Archaeologists discovered the 3,800-year-old burial of a woman who died when she was around 20 years old in what is Tübingen, Germany.
In autumn 2020, researchers from the Universitaet Tübingen excavated a late Neolithic burial site that contained the remains of a young woman. Inside her tomb, archaeologists found only one burial item: a coiled gold wire that could have been used as a hair ornament.
At the same time, archaeologists have discovered the oldest known gold artifact in the region with the discovery of this spiral wire.
The excavation was directed by Professor Raiko Krauss of the University of Tübingen’s Institute of Prehistory and Medieval Archaeology and Dr. Jörg Bofinger of the Baden-Württemberg State Office for Cultural Heritage Management in Esslingen.
The golden spiral is composed of around 20% silver, less than 2% copper, and traces of platinum and tin. This composition suggests a natural gold alloy, similar to gold washed down rivers. The trace element pattern is similar to that of gold from deposits in Cornwall, notably the Carnon River region.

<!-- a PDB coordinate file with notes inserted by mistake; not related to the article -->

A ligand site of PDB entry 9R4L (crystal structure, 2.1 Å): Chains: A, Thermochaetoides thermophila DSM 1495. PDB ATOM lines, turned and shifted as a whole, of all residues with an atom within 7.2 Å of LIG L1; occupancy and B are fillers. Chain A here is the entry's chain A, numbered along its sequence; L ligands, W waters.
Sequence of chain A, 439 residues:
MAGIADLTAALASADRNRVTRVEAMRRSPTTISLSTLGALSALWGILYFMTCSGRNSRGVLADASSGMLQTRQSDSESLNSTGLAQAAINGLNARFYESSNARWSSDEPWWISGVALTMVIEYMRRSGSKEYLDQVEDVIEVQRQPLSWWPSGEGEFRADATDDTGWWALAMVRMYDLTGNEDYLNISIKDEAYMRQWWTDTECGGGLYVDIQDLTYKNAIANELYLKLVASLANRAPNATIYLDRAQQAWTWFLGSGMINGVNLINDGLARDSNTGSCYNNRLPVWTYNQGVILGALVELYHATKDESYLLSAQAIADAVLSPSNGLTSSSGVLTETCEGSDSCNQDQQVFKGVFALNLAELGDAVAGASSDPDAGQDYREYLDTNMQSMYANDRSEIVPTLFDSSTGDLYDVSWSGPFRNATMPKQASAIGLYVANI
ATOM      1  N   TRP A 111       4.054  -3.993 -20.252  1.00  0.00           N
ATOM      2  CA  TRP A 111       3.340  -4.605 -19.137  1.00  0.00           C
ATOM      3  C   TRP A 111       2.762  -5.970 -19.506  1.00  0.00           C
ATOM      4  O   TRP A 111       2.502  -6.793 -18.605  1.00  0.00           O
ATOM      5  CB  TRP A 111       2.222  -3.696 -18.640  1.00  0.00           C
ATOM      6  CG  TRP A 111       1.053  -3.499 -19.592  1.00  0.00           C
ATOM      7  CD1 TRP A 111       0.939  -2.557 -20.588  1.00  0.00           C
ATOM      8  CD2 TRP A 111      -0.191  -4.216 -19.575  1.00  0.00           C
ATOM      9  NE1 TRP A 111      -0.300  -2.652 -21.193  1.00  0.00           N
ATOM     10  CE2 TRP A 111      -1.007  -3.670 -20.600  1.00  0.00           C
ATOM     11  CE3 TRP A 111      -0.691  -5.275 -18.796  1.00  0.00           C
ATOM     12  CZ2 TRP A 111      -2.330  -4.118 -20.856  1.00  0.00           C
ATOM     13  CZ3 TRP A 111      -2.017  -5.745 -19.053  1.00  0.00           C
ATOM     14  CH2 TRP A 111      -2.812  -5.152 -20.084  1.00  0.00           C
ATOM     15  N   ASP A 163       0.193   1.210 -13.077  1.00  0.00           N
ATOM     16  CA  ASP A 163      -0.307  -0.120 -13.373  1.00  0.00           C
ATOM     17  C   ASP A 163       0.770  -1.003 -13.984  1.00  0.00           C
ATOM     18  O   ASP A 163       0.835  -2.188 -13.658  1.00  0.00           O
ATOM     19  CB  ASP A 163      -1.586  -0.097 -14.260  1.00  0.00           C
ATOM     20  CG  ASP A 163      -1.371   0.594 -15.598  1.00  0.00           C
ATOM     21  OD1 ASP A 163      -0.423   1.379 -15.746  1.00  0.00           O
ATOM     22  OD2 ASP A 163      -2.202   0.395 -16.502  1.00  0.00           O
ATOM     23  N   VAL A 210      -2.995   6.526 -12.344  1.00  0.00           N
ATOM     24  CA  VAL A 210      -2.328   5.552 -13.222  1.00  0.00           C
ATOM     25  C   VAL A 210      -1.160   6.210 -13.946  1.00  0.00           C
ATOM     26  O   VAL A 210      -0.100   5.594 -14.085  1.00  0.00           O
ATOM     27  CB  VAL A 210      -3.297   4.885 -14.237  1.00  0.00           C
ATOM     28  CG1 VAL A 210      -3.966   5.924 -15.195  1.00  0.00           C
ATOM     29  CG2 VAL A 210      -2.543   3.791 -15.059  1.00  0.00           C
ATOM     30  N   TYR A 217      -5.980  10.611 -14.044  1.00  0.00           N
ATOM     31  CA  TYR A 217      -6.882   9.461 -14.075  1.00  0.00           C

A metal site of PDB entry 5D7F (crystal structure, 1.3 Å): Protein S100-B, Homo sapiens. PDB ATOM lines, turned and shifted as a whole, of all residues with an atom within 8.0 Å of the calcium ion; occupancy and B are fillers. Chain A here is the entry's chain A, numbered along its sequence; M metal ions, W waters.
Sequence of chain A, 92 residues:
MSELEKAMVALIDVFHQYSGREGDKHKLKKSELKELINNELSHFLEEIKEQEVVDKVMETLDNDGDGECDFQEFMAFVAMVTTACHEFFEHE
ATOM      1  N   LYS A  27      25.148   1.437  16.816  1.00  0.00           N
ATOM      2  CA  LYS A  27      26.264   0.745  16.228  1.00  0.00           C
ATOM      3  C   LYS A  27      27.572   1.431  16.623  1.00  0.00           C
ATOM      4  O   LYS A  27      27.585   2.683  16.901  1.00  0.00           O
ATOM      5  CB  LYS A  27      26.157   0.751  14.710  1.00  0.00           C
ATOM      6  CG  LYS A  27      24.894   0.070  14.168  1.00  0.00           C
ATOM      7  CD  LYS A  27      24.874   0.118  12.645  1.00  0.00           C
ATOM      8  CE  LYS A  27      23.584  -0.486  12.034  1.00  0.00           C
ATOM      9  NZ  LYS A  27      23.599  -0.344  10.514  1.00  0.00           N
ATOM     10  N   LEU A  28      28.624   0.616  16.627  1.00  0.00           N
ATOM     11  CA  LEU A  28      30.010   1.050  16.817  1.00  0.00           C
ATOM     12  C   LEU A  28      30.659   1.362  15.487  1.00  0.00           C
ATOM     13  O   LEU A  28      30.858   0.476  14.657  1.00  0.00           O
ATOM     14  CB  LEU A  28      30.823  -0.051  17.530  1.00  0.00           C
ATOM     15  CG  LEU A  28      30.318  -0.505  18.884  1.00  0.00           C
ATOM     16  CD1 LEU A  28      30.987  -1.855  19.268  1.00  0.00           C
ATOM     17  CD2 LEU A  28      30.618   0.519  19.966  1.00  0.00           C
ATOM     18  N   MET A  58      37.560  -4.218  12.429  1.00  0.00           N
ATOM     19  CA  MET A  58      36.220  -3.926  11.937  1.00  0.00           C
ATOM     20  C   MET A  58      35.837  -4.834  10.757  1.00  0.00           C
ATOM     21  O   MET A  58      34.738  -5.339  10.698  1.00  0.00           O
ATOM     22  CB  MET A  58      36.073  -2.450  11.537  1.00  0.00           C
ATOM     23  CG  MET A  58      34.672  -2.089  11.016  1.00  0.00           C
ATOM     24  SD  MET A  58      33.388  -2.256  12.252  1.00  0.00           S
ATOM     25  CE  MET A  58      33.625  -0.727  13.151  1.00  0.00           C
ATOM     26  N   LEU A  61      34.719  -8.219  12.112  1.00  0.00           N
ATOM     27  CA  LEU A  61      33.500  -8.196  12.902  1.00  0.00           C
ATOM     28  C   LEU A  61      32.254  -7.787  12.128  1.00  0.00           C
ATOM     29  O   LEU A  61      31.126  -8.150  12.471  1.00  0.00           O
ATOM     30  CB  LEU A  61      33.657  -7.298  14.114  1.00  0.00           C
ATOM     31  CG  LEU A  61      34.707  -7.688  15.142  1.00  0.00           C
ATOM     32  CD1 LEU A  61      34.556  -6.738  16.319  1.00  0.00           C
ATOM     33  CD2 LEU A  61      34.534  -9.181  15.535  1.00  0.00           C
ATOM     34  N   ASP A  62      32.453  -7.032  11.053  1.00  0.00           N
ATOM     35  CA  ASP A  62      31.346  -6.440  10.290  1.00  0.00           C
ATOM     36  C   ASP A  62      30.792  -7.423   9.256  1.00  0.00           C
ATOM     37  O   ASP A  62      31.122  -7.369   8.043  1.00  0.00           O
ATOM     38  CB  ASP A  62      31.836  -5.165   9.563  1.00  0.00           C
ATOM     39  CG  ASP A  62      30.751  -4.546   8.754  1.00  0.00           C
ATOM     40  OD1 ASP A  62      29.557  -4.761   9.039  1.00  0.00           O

“Precious metal finds from this period are very rare in southwestern Germany,” the researchers said in the statement. “The gold finds from the Tübingen district [is] evidence that western cultural groups [such as from Britain and France] gained increasing influence over central Europe in the first half of the second millennium [B.C.],” researchers said.
The gold discovery in the Tübingen area is viewed by the study team as proof that western cultural groups gained growing dominance over central Europe in the first part of the second millennium BC. The woman’s grave was discovered in a cluster of other Early Bronze Age remains and appears to be linked to the prehistoric hilltop village on the adjacent Kirchberg.
The fact that the artifact is made of gold shows that the woman may have had a high social status, according to the experts. They used radiocarbon dating on the woman’s remains and discovered she died between 1850 and 1700 B.C. Because writing had not yet extended to southwest Germany at the time, there are no written documents that may assist determine who she could have been.
The grave was excavated in autumn 2020 and the team’s findings were published May 21 in the journal Praehistorische Zeitschrift.
Source: Universitaet Tübingen
Cover Photo: Yvonne Mühleis, LAD Esslingen